Dressing appropriately for air travel means knowing what will keep you comfortable on the plane. And, given the cramped seats and various temperature changes on flights, this isn't always easy. The following seven items, which provide plenty of comfort plus a touch of style, are essential for any jet-setting flyer's wardrobe. Be the best dressed in the cabin with our guide to in-flight apparel.
Layers, Layers, Layers
Air travel is often an assemblage of various disparate micro-climates, from the sweat-inducing sunny tarmac to the arctic air-conditioned cabin during flight. So, fight discomfort with plenty of layers. I like to wear a washable cotton scarf (like this one from American Apparel) that's large enough to double as a wrap when it's particularly chilly. Pashminas, shawls, wraps, cardigans, sweatshirts, vests, and light jackets are perfect. You can even fold or roll soft items, like cotton jackets, and use them as makeshift pillows during flight.
Plus, the more layers you pile on your body, the less you need to pack in your luggage. Roll items and stuff them in your carry-on bag or under the seat in front of you if you're too warm. A foldable, reusable bag (like one from Baggu), which takes up almost no suitcase space and can even be scrunched up and stuffed into a pocket, is useful for toting extra apparel that you've taken off.
Layers that help you regulate temperature while flying also come in handy when traveling through various (actual) climates. And for travelers hitting the road during shoulder season, when weather is particularly unpredictable, layers are key for optimal comfort.
Maintain in-flight comfort and cleanliness by wearing breathable fabrics -- materials that allow air and moisture to pass through -- like cotton, silk, or linen. Fabrics that don't allow air to circulate will hold sweat on the skin, likely making you feel dirtier faster and probably necessitating a good spin in the washing machine upon landing. Natural fabrics are great, but moisture-wicking man-made fabrics are suitable options as well.
Support or Compression Legwear
Many doctors recommend that pregnant women wear support or compression stockings or socks in flight. But compression legwear is also a good choice for those with pre-existing medical conditions, travelers taking long-haul flights, and anyone who flies often. The socks or stockings, which promote blood circulation, help prevent swelling of the legs, and help guard against deep vein thrombosis (DVT), work by putting pressure on leg muscles and increasing blood flow. You can find them at many pharmacies and drug stores, and they're often available from travel-supply stores like Magellan's.
Comfortable, Simple Shoes
It's best to wear extremely comfortable, mostly flat shoes on the plane -- think of your poor feet after hours or even days of sitting, standing, and walking en route to your destination. You'll also want to select shoes that are easy to slip on and off when passing through airport security (as we advise in 10 Ways to Speed Through Airport Security).
My favorite shoes to wear on a plane are Keds Skimmers for women, which offer sneaker-grade comfort but look more like cute ballet flats. Additionally, I recommend CitySlips (for women), Toms (for men and women), and higher-end Tieks (for women). Tieks also offers a line of vegan shoes.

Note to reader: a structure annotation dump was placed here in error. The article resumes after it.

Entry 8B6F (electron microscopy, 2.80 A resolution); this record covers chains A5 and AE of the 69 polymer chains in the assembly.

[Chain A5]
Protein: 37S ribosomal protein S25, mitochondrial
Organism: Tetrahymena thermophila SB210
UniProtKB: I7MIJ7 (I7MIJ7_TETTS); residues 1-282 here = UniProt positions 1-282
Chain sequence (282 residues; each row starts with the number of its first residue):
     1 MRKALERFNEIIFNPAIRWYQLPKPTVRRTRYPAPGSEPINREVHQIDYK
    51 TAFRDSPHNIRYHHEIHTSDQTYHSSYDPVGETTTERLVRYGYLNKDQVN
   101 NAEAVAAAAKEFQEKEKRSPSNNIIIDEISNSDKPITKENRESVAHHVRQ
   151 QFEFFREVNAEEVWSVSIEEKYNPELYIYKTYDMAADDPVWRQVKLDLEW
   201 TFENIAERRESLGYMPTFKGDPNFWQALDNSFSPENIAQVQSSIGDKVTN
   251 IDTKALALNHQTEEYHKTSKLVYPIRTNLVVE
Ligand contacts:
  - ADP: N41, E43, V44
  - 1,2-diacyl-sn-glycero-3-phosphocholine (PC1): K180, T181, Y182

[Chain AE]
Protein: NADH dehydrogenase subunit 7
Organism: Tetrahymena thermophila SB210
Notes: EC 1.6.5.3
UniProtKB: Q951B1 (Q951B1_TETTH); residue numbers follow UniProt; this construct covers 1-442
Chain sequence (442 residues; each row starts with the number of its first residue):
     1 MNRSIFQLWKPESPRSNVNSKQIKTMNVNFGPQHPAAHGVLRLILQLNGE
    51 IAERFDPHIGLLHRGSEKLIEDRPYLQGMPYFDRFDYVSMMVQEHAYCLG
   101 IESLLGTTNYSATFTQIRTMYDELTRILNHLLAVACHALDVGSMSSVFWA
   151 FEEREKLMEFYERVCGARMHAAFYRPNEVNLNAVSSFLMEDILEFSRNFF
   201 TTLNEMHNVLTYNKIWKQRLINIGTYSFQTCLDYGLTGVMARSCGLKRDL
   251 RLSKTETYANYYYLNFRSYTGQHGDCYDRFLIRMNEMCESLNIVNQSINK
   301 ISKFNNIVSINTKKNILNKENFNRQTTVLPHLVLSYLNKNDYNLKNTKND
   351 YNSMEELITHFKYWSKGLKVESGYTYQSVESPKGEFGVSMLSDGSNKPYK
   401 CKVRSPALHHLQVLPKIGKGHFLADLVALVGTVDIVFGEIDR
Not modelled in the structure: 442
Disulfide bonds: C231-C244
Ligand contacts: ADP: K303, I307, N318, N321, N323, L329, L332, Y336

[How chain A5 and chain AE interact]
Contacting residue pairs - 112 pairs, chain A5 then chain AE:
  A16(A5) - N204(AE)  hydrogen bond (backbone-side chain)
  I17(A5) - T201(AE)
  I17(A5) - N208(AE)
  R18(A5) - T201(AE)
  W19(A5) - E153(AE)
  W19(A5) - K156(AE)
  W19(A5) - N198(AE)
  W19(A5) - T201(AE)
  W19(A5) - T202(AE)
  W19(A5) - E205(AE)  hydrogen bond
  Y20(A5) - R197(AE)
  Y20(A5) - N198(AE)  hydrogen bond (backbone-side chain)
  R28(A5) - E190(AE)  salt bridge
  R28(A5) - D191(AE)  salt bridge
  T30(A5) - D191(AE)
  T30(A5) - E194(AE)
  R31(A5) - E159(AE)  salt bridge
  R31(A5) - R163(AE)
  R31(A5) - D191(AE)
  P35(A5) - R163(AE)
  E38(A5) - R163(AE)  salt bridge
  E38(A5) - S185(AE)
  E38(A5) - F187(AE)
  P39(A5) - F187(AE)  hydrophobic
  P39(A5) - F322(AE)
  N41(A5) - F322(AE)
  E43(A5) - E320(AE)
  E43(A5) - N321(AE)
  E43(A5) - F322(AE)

Clothes with Lots of Pockets
With all kinds of airline baggage fees dropping like hot bricks, clothes that do double duty as wearable carry-on bags are de rigueur. We love the Scottevest Travel Vest (available for men and women), which is also one of our picks in 10 Best Travel Clothes to Wear on the Road. And there are myriad other travel jackets out there that feature an explosion of pockets, like The Ultimate Travel Jacket from Orvis or the (admittedly dorky-looking) Voyager Vest, which appears to be exactly the same as a fishing vest. But it gets the job done, if you can pull off the angler look.
As we mentioned before, DVT is a danger on flights, where travelers stuck in cramped seats for long periods of time are at greater risk for developing blood clots. To reduce the risk of getting DVT, the University of Washington Medical Center recommends avoiding "tight clothing, nylons, or socks (especially the type that are too tight at the top and/or leave marks on your skin) that might restrict blood flow through veins." So leave your skinny jeans at home and opt for less restrictive garments like A-line skirts, loose-fitting dresses, or more relaxed straight- or wide-leg pants. TravelSmith's Aero Microfleece Pants (for men) feel and fit like sweats, but won't make you look like a hospital escapee.
Don't throw fashion totally out the window. When it comes to dressing for a flight, much of our advice focuses on function. But dressing with a bit of style -- while keeping conscious of comfort, of course -- could help you get a free upgrade. An anonymous source told Goop, "On a Virgin flight back to Heathrow, I spotted one of the staff's monitors that read, 'Look for well-dressed people to upgrade.' The staff then began looking around for well-dressed people to upgrade. I'm not saying this will happen every time, but if you are looking to get upgraded, it helps to look smart." Throw a flowy, fashion-forward dress on over your compression socks and flash the airline staff a smile.
-- By Caroline Costello
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